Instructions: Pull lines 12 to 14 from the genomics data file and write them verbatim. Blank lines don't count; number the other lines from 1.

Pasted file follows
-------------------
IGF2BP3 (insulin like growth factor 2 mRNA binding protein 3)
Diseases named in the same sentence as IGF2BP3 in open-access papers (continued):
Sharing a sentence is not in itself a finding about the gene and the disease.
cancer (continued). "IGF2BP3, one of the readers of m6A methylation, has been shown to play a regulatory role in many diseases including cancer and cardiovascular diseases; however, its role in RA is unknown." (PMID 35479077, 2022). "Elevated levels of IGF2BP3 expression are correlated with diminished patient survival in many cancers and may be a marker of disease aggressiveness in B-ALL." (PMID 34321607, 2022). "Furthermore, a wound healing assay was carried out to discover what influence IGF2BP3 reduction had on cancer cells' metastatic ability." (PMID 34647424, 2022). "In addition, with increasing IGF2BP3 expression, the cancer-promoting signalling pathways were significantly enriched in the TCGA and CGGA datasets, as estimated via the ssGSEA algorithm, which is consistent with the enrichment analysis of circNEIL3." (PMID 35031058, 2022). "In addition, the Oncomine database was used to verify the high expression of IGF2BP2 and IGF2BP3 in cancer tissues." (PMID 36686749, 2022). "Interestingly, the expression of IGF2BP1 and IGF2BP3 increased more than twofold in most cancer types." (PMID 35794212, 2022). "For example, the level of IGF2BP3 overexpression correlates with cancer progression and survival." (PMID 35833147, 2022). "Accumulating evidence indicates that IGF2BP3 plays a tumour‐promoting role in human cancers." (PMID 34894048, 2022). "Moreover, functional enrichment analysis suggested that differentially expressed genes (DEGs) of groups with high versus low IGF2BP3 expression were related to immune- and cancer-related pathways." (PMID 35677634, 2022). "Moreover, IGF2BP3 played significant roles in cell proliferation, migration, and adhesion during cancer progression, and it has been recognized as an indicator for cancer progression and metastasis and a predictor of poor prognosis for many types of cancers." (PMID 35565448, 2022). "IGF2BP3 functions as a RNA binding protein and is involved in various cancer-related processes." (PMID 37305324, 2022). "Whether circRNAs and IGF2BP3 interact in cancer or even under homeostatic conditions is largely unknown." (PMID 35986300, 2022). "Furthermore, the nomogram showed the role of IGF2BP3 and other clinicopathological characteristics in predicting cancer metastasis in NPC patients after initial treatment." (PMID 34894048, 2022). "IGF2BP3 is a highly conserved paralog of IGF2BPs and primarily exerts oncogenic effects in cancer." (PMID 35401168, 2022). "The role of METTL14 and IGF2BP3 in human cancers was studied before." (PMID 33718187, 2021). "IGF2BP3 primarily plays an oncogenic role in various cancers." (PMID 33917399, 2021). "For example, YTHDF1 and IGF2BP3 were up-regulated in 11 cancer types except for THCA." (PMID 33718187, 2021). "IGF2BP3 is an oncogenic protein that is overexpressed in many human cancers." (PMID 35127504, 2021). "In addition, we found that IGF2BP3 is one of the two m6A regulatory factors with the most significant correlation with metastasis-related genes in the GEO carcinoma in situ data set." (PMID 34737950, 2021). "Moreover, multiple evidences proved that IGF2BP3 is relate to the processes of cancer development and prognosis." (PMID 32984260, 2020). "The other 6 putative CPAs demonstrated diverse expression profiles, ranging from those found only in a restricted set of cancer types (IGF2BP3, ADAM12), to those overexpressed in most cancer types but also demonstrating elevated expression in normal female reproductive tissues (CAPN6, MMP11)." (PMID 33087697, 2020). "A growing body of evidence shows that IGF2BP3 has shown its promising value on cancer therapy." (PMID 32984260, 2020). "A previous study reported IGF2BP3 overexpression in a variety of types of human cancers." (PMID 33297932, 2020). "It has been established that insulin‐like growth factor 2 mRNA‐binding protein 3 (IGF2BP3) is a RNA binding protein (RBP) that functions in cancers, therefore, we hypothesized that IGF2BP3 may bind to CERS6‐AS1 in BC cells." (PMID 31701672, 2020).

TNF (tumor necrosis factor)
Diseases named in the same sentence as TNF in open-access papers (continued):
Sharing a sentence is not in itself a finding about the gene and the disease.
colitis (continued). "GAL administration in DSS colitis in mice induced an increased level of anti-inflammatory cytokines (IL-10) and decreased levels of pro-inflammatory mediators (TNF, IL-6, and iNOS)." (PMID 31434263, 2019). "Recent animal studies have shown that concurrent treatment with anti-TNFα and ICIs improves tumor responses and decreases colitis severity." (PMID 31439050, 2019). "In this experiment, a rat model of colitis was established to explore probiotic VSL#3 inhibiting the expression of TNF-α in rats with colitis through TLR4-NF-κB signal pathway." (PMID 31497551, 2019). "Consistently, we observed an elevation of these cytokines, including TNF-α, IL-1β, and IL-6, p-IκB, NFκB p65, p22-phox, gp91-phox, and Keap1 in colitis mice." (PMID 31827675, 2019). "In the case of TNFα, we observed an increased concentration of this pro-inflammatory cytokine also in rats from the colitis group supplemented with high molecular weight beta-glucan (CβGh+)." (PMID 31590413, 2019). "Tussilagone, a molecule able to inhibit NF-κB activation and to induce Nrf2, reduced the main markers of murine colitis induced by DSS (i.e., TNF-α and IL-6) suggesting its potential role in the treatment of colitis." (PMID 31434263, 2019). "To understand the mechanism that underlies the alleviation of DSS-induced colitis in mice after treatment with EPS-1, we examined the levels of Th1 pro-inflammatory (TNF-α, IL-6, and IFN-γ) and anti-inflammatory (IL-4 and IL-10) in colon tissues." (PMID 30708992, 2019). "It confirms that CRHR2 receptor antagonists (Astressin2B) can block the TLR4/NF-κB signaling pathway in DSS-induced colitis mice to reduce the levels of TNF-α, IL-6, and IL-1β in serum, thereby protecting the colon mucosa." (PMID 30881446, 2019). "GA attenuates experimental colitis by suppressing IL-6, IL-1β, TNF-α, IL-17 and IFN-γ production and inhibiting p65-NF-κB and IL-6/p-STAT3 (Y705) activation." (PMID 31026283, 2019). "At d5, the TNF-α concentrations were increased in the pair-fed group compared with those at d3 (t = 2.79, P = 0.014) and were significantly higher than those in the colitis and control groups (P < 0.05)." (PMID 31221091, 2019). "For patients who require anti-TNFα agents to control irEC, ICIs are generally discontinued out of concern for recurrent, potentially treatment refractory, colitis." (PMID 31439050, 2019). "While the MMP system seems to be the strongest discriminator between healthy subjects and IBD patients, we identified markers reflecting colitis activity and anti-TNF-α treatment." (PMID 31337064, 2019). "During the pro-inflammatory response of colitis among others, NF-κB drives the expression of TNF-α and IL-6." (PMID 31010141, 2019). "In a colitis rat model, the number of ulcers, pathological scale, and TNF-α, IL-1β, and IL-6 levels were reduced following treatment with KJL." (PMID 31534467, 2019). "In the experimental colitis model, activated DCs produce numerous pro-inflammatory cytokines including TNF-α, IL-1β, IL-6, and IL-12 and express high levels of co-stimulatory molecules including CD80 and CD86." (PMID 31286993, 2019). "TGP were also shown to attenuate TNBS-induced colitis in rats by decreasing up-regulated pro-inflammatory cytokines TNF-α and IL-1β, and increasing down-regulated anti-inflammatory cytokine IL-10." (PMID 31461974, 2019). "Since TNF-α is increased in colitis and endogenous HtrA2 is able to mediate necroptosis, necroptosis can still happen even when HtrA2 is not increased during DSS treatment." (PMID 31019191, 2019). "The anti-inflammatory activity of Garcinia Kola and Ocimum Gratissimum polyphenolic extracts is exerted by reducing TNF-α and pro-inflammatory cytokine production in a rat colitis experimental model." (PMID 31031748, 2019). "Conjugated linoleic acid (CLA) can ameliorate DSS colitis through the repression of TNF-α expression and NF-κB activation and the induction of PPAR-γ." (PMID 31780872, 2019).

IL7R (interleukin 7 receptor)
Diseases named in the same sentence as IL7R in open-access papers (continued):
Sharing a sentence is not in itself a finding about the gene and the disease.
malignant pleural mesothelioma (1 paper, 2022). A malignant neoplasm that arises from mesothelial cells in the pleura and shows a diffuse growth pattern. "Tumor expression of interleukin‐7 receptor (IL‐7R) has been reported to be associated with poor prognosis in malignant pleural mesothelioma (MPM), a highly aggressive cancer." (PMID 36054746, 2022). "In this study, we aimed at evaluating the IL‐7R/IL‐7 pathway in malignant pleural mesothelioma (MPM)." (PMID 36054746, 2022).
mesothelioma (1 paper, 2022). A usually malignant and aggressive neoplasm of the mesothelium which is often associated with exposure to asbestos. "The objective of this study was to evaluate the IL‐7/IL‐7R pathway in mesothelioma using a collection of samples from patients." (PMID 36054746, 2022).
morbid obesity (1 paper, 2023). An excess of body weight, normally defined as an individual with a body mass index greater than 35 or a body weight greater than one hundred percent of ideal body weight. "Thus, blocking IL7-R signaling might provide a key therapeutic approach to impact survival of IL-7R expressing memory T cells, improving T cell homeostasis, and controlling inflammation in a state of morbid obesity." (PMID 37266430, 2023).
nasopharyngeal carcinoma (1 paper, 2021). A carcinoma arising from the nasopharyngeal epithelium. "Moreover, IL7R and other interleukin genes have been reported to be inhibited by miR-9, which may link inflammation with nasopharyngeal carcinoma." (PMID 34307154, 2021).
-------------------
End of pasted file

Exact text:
malignant pleural mesothelioma (1 paper, 2022). A malignant neoplasm that arises from mesothelial cells in the pleura and shows a diffuse growth pattern. "Tumor expression of interleukin‐7 receptor (IL‐7R) has been reported to be associated with poor prognosis in malignant pleural mesothelioma (MPM), a highly aggressive cancer." (PMID 36054746, 2022). "In this study, we aimed at evaluating the IL‐7R/IL‐7 pathway in malignant pleural mesothelioma (MPM)." (PMID 36054746, 2022).
mesothelioma (1 paper, 2022). A usually malignant and aggressive neoplasm of the mesothelium which is often associated with exposure to asbestos. "The objective of this study was to evaluate the IL‐7/IL‐7R pathway in mesothelioma using a collection of samples from patients." (PMID 36054746, 2022).
morbid obesity (1 paper, 2023). An excess of body weight, normally defined as an individual with a body mass index greater than 35 or a body weight greater than one hundred percent of ideal body weight. "Thus, blocking IL7-R signaling might provide a key therapeutic approach to impact survival of IL-7R expressing memory T cells, improving T cell homeostasis, and controlling inflammation in a state of morbid obesity." (PMID 37266430, 2023).